With each of my patients I create therapeutic strategies, utilizing a variety of tools and approaches in order to ensure that the treatment is efficient and effective. The process that I describe below which I used to help the above patient (fear of roaches) is one that I often use to help patients overcome their fears and phobias, along with their consequent symptoms.

Discovery of the source of the problem is very important and makes it much easier to eliminate them.  The source of fears and phobias, (as well as stress responses, panic attacks, stuttering, etc.) – whether remembered consciously or locked and blocked in subconscious memory for many years, can usually be discovered. Hypnosis is an excellent tool to accomplish this more effectively and quickly.

Once we discover the source of the problem it is significantly easier to solve.  Even when a phobia and its consequential symptoms (stuttering, fear of speaking, etc.) is locked in the client/patient’s subconscious for many years, causing a variety of negative consequences, the proper psychological intervention can heal the trauma and eliminate the patient’s difficulties.

Many of the patients who come to work with me have already tried all kinds of treatments that did not work. Many patients come to see me after trying other therapists and therapies. Many have been in therapy for months or even years without significant results. They were not successful either because the source of the problem was not discovered, or because the therapist did not have the right therapeutic tools and understanding of the client’s dynamics.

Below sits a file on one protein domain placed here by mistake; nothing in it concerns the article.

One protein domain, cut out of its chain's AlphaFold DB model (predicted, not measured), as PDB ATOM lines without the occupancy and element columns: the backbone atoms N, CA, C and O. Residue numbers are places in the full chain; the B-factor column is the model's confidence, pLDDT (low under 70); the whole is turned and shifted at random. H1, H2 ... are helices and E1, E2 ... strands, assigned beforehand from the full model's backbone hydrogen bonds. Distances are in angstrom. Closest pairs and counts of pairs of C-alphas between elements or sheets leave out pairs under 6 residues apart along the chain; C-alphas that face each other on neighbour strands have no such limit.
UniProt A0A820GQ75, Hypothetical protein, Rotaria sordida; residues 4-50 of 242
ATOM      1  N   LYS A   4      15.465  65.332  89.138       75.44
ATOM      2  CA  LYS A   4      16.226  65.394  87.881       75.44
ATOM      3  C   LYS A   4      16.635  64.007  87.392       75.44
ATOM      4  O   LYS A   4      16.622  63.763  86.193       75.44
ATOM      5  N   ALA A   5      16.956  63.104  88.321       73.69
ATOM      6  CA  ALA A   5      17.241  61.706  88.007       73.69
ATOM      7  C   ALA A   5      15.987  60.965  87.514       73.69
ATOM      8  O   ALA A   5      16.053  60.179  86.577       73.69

These patients often feel hopeless, tired and disappointed, and often say hypnosis is the only thing they have not tried yet.

I recommend to all of my clients and patients to not continue in a process with a therapist or doctor that is not working for them, in a relatively short period of treatment. Many people tend to blame themselves for the lack of progress. If you are really motivated to do the therapeutic work, there is rarely a valid reason to not see progress. Find the right therapist and approach for you.

I tell my clients/patients that within two sessions it should be pretty clear if I am the right therapist with the correct approach for them.

When the therapist and the client/patient understand the dynamics that created the problems or symptoms, and know how to utilize the techniques needed to solve them, good results are attainable more quickly.

Please note that traumas like the Holocaust, rape, abduction, extreme violence or abuse, etc. require more time to work on and heal. Yet, even in these situations significant healing and relief from symptoms can be attained.

Age regression and other hypnotic techniques can be used to identify and understand the dynamics of the fear or phobia, as well as to heal the patient of any emotional and psychological pain that may be present. It is also used in the elimination of the presenting problem.

Please note:

My clients/patients are in a state of self-control and awareness when I work with them with hypnosis.

Although hypnosis is a wonderful therapeutic tool it is certainly not required or obligatory, and phobias can be cured without it.

How I help my patients overcome their phobias when they are caused by a traumatic event

This fascinating process I learned from the work of Milton Erickson, M.D., who is considered by many to be the best hypnotherapist of all time.